Hello. It’s been a while. But I am finally getting around to another blog post after (mostly) recovering from a severe lack of sleep last Friday. You see, every year the Landscape Architecture Student Society — affectionately known as “LASS” — participates in this nation-wide event called “park(ing) day” to celebrate urban green spaces and to show that cities are a place for people, not just for cars! We do this by turning some parking spaces down town into a little park for people to sit in and enjoy. So why am I so tired? Well, to install our little park, we had to wake up a 4:30AM and start set up by 5:00 so our park would be ready for people to come. It’s really one of the only times I will happily wake up so early because setting up is always fun (you may remember my post from last year) and I think that little gestures like this are super important to promote awareness of green spaces and get people thinking. The park was named “Millenial Park” in celebration of our generation. There were lots of places to take selfies. We also had cornhole boards (made by one of our own LARCHies) and a chalkboard wall. Over all, the park was a great success!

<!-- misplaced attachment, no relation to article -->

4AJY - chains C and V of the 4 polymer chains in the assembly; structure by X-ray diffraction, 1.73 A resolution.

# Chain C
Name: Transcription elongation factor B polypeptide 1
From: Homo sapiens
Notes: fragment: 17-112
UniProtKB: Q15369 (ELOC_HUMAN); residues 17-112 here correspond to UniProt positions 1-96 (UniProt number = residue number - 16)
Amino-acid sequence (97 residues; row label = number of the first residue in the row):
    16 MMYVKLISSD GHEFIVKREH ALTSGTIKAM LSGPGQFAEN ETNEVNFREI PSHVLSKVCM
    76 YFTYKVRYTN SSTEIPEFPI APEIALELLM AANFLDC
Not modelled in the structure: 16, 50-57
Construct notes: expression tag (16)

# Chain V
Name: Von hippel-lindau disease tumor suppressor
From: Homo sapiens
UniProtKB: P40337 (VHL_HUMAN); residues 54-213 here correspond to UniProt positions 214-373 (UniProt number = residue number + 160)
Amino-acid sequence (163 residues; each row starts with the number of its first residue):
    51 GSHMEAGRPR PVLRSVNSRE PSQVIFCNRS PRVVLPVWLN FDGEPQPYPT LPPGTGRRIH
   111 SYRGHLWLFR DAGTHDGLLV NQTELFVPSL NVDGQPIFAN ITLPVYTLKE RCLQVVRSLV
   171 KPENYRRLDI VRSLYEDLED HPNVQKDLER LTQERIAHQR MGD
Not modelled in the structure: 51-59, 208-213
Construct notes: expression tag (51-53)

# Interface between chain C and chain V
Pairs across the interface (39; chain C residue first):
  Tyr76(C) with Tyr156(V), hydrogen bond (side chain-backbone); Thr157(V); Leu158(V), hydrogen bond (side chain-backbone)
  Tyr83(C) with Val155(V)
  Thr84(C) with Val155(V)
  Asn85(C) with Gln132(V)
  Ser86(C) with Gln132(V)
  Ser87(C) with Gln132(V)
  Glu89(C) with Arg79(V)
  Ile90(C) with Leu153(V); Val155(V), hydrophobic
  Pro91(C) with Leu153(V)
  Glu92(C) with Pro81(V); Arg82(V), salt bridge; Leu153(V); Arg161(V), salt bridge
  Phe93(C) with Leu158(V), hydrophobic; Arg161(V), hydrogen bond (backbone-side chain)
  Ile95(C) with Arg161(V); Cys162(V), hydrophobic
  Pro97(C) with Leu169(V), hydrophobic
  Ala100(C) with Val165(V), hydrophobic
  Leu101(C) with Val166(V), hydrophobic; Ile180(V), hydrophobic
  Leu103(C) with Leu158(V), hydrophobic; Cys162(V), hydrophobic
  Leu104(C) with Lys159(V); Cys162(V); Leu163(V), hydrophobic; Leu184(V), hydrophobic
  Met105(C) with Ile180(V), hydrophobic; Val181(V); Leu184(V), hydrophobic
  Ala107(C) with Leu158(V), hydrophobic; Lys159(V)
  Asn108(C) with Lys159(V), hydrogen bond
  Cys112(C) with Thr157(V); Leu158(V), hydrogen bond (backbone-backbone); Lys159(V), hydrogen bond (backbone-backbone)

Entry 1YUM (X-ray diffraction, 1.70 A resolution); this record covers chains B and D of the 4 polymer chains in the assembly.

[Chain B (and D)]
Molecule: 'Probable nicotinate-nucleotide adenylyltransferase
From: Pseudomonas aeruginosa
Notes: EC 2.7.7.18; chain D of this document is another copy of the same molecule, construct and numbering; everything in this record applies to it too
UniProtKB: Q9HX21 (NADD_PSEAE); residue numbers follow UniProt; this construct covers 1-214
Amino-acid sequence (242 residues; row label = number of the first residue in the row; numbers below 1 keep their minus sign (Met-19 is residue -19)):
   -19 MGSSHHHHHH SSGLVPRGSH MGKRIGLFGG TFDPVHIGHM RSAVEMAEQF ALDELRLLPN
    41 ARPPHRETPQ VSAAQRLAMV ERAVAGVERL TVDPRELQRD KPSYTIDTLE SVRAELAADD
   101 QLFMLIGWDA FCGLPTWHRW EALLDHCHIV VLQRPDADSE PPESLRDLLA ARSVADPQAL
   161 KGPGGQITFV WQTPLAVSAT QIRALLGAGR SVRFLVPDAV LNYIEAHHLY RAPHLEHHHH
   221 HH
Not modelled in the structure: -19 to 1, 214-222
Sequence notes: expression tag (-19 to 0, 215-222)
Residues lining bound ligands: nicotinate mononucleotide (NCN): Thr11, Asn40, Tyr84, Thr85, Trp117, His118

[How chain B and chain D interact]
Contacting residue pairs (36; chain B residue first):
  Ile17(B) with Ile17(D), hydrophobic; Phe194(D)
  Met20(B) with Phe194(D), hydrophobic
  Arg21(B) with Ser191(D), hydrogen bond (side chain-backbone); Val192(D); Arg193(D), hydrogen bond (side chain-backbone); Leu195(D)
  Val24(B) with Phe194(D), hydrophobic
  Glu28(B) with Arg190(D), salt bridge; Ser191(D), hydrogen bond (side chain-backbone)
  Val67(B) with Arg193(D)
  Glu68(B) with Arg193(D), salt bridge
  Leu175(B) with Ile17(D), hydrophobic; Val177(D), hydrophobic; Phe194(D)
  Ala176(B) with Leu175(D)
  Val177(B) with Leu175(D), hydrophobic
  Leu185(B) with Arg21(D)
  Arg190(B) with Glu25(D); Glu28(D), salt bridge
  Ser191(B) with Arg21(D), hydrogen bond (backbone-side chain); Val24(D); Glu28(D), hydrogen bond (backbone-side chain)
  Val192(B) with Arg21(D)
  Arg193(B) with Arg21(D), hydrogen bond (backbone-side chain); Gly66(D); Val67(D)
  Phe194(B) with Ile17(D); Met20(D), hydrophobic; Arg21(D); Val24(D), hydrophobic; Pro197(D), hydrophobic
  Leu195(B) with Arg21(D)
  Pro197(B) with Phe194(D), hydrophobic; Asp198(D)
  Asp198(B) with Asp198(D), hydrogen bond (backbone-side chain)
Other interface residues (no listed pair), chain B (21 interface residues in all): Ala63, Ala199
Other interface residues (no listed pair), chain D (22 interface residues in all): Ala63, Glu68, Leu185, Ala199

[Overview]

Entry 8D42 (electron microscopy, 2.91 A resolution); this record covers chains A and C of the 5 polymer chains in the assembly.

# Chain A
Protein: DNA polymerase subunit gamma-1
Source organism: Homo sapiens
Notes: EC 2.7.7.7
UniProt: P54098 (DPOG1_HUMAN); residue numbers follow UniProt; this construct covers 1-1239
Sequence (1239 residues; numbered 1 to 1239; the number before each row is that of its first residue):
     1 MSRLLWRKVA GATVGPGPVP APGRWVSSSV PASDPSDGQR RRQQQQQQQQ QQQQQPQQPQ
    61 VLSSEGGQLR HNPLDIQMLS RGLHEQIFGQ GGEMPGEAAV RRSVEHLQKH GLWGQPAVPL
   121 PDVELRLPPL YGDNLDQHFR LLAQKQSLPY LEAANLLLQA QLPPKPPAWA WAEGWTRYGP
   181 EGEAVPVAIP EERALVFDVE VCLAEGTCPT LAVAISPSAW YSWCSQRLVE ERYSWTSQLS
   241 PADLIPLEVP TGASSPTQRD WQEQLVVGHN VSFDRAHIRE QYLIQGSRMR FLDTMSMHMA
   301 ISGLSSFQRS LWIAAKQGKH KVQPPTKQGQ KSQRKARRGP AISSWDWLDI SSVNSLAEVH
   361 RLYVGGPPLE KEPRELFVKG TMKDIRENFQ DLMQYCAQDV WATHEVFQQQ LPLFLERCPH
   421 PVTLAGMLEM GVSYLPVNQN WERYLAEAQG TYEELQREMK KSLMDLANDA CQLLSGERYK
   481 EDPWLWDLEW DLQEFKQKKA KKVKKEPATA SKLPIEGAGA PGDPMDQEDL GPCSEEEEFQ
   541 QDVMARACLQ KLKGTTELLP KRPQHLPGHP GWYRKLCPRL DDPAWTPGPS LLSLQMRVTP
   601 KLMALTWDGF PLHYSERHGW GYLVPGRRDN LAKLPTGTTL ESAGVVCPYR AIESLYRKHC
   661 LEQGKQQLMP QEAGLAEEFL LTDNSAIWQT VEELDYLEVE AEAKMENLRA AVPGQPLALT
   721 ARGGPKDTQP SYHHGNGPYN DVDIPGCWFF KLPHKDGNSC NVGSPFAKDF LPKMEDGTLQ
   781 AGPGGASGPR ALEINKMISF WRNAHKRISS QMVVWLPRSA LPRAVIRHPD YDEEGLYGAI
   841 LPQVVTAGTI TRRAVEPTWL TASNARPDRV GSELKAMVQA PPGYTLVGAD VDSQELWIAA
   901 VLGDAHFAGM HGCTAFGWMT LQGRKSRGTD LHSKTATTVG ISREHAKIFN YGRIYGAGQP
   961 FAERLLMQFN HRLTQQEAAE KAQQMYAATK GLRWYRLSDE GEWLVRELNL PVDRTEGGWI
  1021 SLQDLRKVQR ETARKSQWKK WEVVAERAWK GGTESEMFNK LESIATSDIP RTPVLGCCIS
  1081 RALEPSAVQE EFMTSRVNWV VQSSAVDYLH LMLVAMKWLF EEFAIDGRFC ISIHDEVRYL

That evening, we had a nice little fire and roasted some marshmallows which was lovely after a long day!
The Shingletown Gap Excursion
So for our studio this year, we are doing lots of GIS (Geographic Information Systems) which is mapping things on the computer for analysis of whatever is being mapped. Bad explanation but that’s not the point of the story. Part of our project is analyzing the soils and geology of the Spring Creek Watershed (Which is where State College and Penn State are both located) and we needed example photos to show different observations we made about the soil and geology. So, we organized a group trip to Shingletown Gap. It was nice overall. A group of us decided to hike up the ridge, partially to get more photos for our project but mostly because we wanted to get to the top. Unfortunately, that did not happen. Besides being slipper, rocky, and steep, there was also a rattle snake. No one saw it, but someone got close enough that the snake rattled at us. Our screams could be heard across the valley. Immediately we decided to head back. No one rejected. But, all in all, a good trip.
This weekend, I will be going “Canning” with LASS. Canning is part of THON and involves standing outside asking people for money while holding gallon-sized tomato cans (hence, “canning). I am very excited and will post about it at some point in the future probably.
Anyway, per usual, I didn’t check spelling. Now I’m late for gymnastics practice. Have a nice day though!